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New novel by Cambridge author Shahida Rahman looks at the unknown women of the Suffragette movement



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Cambridge author Shahida Rahman has just had her second novel – a work of historical fiction – published.

Shahida Rahman. Picture: Keith Heppell
Shahida Rahman. Picture: Keith Heppell

An Ayah’s Choice, published on March 29 by Onwe, is an historical novel exploring themes of feminism, race, independence and coming-of-age against a backdrop of the Suffragette movement in the early 20th century.

Beginning in a small Indian village in 1900, the novel tells the story of aspiring artist Jaya Devani, a young woman who yearns for freedom. After starting a relationship with her British colonial employer, William Edmundson, she launches herself on course for a new life as an ayah – a nanny – in London.

“It’s been a few years in the making,” says Shahida, an author of historical fiction, non-fiction and children’s stories, who was born in Cambridge to Bangladeshi parents. “I wrote the first draft in 2014 and I sat on it for a while and ended up doing other things, but I think the lockdown finally pushed me to complete it, the final edits, and then I got an offer last year. So it worked out really well for me.”

Expanding on the story, Shahida says: “Ayahs were Indian women who were domestic servants and they were nannies for British children in the 19th and 20th centuries. Basically it came about because in 2014, I attended the centenary of the East London Suffragette Festival, and there I met Helen Pankhurst who is the great-granddaughter of Emmeline Pankhurst.

“She was a very notable figure back in the early 20s, and that sort of instigated me to find out about Indian women who were actually involved in the Suffragette movement. I think these women were sort of hidden. They weren’t really recognised, and some of these women who came as ayahs were abandoned and dismissed so they had very, very difficult lives.

“That’s when they got involved in the Suffragette movement, looking for independence and freedom. At that time that’s what was going on in India so with the Suffragette movement here they were looking for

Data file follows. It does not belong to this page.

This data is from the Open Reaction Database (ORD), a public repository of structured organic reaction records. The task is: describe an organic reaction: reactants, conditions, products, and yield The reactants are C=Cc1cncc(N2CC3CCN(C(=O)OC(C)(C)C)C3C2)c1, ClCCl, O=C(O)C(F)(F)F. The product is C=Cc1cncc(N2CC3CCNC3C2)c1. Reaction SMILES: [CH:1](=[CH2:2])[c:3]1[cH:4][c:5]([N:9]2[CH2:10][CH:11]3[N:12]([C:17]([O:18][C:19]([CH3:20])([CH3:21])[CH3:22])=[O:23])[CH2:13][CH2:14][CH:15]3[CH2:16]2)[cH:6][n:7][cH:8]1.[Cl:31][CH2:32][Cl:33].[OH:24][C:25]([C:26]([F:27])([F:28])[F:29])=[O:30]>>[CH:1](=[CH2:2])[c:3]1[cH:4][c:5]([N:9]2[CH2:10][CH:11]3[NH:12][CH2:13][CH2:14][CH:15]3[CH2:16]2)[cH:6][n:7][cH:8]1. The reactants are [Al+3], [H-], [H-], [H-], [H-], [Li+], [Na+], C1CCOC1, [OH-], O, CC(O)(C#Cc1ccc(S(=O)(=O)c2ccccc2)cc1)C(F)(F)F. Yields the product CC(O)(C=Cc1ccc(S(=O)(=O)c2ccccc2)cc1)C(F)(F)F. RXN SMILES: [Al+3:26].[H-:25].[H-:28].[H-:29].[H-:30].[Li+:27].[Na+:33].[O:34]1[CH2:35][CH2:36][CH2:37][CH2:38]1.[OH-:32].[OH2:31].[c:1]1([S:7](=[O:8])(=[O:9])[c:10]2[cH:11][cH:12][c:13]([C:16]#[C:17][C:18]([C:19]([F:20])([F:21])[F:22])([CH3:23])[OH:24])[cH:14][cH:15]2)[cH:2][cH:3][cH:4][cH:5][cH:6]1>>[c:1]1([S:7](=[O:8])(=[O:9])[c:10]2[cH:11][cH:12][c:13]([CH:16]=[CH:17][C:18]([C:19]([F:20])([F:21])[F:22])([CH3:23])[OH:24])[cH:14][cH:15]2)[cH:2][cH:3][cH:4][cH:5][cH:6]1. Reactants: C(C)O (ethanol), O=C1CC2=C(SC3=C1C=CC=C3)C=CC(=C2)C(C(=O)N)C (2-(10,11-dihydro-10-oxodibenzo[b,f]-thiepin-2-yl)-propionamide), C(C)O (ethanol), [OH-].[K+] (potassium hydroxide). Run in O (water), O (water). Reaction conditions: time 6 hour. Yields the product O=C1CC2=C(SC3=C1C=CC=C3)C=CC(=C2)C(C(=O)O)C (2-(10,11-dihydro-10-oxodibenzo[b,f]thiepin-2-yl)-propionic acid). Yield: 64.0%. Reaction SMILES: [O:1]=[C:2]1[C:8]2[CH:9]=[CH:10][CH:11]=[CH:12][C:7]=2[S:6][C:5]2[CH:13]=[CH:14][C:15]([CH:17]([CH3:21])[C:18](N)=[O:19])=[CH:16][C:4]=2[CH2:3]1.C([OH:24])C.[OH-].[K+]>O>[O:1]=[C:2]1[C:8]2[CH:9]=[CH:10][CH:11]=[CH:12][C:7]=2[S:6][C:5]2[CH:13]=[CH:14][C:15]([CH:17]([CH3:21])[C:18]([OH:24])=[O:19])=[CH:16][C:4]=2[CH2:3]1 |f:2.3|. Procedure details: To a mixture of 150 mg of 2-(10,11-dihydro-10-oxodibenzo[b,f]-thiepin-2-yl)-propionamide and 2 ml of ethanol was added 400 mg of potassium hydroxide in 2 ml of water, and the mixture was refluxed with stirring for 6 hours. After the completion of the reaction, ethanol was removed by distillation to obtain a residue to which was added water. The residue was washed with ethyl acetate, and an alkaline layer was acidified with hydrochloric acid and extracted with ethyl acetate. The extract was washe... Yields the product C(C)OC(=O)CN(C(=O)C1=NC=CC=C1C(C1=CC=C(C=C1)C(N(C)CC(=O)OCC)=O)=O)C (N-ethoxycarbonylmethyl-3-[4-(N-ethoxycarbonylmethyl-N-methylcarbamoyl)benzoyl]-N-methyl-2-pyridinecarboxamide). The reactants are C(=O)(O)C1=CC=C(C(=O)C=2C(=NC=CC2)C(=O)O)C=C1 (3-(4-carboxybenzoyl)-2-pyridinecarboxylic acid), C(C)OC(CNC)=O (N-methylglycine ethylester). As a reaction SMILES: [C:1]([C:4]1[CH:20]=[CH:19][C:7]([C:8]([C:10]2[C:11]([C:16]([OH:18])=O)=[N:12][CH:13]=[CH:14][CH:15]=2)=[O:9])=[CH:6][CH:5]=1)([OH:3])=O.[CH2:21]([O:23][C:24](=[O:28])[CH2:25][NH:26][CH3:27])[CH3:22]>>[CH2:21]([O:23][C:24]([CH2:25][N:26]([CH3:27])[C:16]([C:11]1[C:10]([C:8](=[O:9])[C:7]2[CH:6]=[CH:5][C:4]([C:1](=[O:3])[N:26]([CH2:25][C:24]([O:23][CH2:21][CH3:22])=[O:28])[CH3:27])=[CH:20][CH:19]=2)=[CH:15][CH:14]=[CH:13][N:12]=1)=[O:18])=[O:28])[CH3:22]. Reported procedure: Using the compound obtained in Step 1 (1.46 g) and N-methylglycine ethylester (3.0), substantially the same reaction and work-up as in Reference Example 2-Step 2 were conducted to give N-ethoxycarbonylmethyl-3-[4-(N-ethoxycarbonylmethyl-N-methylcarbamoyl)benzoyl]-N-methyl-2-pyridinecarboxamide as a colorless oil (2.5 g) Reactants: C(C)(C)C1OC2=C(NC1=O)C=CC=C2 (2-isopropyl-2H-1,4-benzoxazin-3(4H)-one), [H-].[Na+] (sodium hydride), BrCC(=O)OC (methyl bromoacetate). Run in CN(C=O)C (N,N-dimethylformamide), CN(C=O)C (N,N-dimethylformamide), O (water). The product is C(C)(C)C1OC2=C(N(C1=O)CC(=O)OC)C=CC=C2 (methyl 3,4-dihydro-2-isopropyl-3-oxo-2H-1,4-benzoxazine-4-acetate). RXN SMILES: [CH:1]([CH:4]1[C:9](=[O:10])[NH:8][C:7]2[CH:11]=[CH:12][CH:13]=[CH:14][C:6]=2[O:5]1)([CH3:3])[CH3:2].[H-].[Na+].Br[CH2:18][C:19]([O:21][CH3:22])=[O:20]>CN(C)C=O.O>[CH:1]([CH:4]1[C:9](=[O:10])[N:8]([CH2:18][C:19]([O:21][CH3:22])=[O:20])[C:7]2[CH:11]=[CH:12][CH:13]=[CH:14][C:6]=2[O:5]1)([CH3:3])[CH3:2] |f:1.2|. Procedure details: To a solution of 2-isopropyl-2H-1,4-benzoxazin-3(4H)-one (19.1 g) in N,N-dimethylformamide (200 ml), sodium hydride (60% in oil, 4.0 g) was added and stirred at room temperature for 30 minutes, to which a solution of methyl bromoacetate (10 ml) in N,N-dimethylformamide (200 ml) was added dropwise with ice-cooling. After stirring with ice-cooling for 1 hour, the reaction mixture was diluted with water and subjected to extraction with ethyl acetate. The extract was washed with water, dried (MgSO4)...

a woman’s right to vote – and that’s where these women come in. They were silent in the background but they were making a contribution to that movement.”

And they would have had more of a voice here than they had in India? “Yes, I think so,” says Shahida, “but there still was racism at that time, and that was quite normal in those days. But these women had a place to go to – they were taken under the wings of the Suffragette movement.

“We don’t hear too much about them. It’s not widely recognised, but through the research that I’ve done over the years, I think slowly people are starting to know that there were Indian women involved in the movement.”

An Ayah's Choice book cover
An Ayah's Choice book cover

Shahida, whose first book was published 10 years ago, notes that An Ayah’s Choice is based in reality. “It’s a historical fiction novel,” she explains, “I focused on an Indian ayah, she worked for a British family in India and then she travelled with them and settled in London.

“The story is she wanted to look for her own freedom and she fell in love with her employer, William, who she was working for – and you did hear stories about that where these relationships happened. But then she realised that she could do better than that; she wanted that independence and she wanted to forge her own path. So that’s where she left the family and got involved with the Suffragette movement.”

The novel has already received fulsome praise. Helen Pankhurst called it “a page turner”, American writer AJ Gnuse said it was “tender and thrilling”, and best-selling author Kate Quinn hailed it as “a rare jewel”.

“I got an official endorsement from Helen Pankhurst, which is absolutely amazing,” says Shahida, who is extremely grateful for all the positive comments. She adds: “I wouldn’t say it’s been an easy journey, as with any book to get published...

“It was a long process; it’s very challenging even to get an offer of publication – it took me about seven months from the time I started to approach publishers. I didn’t want to give up. I believed that I could do this second time round.”

An Ayah’s Choice is available now. For more on Shahida, visit shahidarahman.co.uk.

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